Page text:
SANFORD, Fla. -- George Zimmerman's defense attorney insisted during testy exchanges with a key prosecution witness Thursday that Trayvon Martin injected race into a confrontation with the neighborhood watch volunteer and asserted there were inconsistencies in her story.
However, Rachel Jeantel, 19, stood firm in her testimony about the night Zimmerman shot the unarmed black teenager after a fight that Jeantel said she overheard while on the phone with Martin. Jeantel has said Martin told her he was being followed by a "creepy-ass cracker" -- implying Martin was being followed by a white man because of his race.
Zimmerman identifies himself as Hispanic. Race has permeated nationwide discussions of the case since the February 2012 shooting, which prompted nationwide protests and claims from critics that police took too long to arrest Zimmerman.
Zimmerman has pleaded not guilty and says he acted in self-defense.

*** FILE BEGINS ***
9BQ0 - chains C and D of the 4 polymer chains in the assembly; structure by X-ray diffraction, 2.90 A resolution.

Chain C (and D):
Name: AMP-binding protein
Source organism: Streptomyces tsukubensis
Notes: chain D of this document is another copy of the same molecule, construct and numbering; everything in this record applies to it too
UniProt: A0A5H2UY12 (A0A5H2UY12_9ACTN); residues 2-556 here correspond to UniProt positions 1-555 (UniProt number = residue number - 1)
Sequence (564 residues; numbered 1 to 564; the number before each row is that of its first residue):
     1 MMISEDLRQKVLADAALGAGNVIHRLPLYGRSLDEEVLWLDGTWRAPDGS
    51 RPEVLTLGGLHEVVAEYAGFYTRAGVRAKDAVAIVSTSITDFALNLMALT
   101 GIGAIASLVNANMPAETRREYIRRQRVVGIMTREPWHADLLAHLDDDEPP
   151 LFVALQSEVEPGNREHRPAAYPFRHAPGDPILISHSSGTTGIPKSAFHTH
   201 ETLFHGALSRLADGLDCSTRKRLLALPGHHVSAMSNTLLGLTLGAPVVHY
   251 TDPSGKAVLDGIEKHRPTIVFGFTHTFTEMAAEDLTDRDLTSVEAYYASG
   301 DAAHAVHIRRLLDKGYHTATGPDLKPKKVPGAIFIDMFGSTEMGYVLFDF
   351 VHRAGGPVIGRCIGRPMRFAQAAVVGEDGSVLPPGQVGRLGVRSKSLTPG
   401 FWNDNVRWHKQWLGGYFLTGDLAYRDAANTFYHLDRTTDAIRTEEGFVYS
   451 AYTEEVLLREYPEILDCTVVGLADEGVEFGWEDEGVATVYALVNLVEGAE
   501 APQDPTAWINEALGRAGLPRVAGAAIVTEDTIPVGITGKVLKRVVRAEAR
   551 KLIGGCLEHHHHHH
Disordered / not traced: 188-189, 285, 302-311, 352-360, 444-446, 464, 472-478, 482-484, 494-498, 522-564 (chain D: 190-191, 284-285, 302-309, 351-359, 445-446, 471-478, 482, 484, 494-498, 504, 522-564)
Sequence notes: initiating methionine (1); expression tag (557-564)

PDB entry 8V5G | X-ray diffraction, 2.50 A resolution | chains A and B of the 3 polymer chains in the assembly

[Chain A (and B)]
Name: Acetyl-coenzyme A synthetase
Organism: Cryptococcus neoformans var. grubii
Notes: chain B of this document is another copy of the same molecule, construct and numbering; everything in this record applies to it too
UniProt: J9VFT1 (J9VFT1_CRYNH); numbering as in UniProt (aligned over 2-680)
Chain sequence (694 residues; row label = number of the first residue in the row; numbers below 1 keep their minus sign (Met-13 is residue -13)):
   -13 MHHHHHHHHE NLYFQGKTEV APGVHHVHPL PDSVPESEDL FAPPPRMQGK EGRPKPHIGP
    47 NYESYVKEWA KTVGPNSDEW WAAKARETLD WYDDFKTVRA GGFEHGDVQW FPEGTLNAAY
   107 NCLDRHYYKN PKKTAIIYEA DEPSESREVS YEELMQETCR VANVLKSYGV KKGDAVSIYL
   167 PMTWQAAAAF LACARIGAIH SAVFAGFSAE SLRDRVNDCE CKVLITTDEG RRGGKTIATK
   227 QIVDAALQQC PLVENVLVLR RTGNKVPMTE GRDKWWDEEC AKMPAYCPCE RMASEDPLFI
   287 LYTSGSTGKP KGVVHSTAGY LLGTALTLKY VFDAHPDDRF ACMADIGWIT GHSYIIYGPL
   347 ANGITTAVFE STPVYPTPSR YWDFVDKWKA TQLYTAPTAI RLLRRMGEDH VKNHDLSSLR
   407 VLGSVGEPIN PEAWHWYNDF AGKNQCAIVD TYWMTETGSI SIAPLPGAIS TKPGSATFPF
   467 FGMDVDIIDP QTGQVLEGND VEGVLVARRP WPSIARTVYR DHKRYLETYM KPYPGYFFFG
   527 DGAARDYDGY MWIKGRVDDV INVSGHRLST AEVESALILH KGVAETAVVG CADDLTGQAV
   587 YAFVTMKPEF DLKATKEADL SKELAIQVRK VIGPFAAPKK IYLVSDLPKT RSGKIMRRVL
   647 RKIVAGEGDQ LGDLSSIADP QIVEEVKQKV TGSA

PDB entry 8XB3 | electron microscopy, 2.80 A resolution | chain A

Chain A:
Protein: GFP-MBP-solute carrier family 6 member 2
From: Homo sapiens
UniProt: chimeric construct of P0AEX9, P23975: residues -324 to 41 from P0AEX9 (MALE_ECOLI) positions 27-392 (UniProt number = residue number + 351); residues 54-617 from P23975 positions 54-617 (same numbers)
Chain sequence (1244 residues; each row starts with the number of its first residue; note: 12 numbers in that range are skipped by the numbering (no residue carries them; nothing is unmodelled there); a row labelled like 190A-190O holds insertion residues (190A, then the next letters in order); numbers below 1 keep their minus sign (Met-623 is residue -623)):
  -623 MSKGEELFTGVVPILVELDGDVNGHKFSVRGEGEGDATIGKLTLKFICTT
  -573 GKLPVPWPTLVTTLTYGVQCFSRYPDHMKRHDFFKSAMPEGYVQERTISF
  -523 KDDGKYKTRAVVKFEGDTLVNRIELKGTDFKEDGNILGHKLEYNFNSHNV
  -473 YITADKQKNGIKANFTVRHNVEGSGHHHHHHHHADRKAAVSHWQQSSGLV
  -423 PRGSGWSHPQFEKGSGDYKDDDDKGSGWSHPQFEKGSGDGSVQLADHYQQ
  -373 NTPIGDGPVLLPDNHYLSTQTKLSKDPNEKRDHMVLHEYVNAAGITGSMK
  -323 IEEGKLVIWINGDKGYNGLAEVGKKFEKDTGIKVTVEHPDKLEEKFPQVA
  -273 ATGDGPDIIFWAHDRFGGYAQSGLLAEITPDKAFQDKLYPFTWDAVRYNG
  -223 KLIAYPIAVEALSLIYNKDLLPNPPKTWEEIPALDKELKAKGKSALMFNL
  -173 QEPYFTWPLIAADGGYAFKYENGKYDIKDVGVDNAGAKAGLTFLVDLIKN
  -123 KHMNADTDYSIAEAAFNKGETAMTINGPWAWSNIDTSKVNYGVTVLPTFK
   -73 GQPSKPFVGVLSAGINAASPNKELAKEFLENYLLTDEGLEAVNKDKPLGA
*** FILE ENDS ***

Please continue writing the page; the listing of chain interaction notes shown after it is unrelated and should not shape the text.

Defense attorney Don West zeroed in on slight differences among three different accounts of what happened before Martin's killing, in an apparent effort to discredit her. Jeantel has described what she heard over the phone in a deposition, a letter to Martin's mother and an interview with the Martin family attorney. Among the differences highlighted by West: in some accounts, she said race was an issue, but not in others.
Zimmerman, 29, could get life in prison if convicted of second-degree murder. He followed Martin and called a police dispatch number before he and the teen got into a fight.
Zimmerman has said he opened fire only after the teenager jumped him and began slamming his head against the concrete sidewalk.